Here is the week you’ve been waiting for (or not) revealing the Zucchini Bread Taste Off with three very different bread recipes. This first one, a healthy version, is from Betty Crocker. It uses applesauce in place of a lot of oil and makes a really moist bread. If you don’t have applesauce on hand, here’s a quick and easy recipe to make your own. Homemade applesauce.
All my life (child to adult) we had a lot of zucchini in the garden. I thought everyone did too, you know, like most people grow tomatoes and cucumbers. I just found out by talking to friends from different areas of the United States that zucchini was not a common vegetable for everyone and that for some, back in the day, it was considered an Italian vegetable. I really was surprised that some people in New York didn’t know about or eat zucchini. I must have been living in a “Southern-California-raised-in-an-Italian/American-family” bubble.
I found this info on Wikipedia:
“Zucchini, like all squash, has its ancestry in the Americas. However, the varieties of squash typically called “zucchini” were developed in northern Italy in the second half of the 19th century…”
There is another type of zucchini called tromboncino. This squash is what I thought an “Italian” zucchini really was. If you are unfamiliar with this variety, they are a long squash that when fully grown resembles a trombone. You see them all over Italy in the late spring/early summer at the markets. My friend Paola gave me some of these seeds from Italy and they are growing in our garden today. I walk by the two plants that made it from seedlings and encourage them to grow every day. They are progressing slowly – maybe I should talk to them in Italian instead – no wait – that might wither their foliage with my crude attempts to speak anything intelligible, even to a squash.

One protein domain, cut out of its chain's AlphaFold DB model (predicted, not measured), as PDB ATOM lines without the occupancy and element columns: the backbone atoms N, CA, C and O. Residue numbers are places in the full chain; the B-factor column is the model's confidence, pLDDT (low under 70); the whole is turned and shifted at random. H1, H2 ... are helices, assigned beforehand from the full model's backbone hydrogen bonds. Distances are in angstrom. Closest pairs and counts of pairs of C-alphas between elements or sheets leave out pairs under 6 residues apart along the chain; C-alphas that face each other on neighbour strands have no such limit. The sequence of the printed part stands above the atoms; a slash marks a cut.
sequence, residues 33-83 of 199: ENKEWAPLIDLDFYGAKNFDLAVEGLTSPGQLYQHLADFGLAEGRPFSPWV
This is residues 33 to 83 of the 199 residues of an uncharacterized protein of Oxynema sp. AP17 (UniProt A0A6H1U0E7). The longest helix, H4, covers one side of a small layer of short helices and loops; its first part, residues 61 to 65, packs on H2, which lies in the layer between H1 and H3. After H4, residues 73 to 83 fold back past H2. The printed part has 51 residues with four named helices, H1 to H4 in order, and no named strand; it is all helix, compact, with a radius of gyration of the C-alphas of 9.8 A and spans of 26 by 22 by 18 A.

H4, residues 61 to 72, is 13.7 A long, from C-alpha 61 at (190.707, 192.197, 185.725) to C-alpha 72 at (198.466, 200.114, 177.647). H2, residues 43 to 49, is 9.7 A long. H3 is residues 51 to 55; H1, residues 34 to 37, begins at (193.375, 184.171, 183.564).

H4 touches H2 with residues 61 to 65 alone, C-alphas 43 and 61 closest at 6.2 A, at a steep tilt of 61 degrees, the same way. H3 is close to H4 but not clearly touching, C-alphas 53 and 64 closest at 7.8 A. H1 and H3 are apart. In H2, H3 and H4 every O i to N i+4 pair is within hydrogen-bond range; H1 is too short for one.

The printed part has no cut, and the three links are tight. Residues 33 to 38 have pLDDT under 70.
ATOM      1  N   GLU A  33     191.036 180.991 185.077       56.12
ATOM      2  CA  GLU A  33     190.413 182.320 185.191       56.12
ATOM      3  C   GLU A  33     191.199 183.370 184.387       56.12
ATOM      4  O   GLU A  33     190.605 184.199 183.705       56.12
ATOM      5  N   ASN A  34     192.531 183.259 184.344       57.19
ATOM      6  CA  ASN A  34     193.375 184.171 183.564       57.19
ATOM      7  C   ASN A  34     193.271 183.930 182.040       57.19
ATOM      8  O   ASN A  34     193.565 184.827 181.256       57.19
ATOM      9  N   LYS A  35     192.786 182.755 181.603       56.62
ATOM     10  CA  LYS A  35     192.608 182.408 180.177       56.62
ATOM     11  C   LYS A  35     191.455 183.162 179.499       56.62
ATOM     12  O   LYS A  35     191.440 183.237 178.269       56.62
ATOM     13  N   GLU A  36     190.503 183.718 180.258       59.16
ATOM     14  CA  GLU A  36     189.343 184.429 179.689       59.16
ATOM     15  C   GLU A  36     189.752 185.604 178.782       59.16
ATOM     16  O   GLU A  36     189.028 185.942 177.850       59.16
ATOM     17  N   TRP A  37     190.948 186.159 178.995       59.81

Here’s the first zucchini bread recipe in this 3-part series.
Zucchini from the garden. Yay!
Shredded and squeezed dry in a paper towel.
Mixing wet and dry ingredients together.
Ingredients poured into a bread pan ready to bake.
Over all, I think Betty Crocker did a good job with this recipe, but since I prefer zucchini bread with a spicier flavor I thought it lacked the “spice” factor since it only uses one spice, cinnamon. However, it was still a delicious and moist loaf of bread.
Betty Crocker says this bread has 50% less fat • 21% fewer calories • 2g more fiber than their original recipe.
Fun factoid from Wiki:
“The longest zucchini was 2.52 m (8 ft 3 in) long and was grown by Giovanni Batista Scozzafava (Italy) in Niagara Falls, Ontario, Canada, as measured on 28 August 2014.”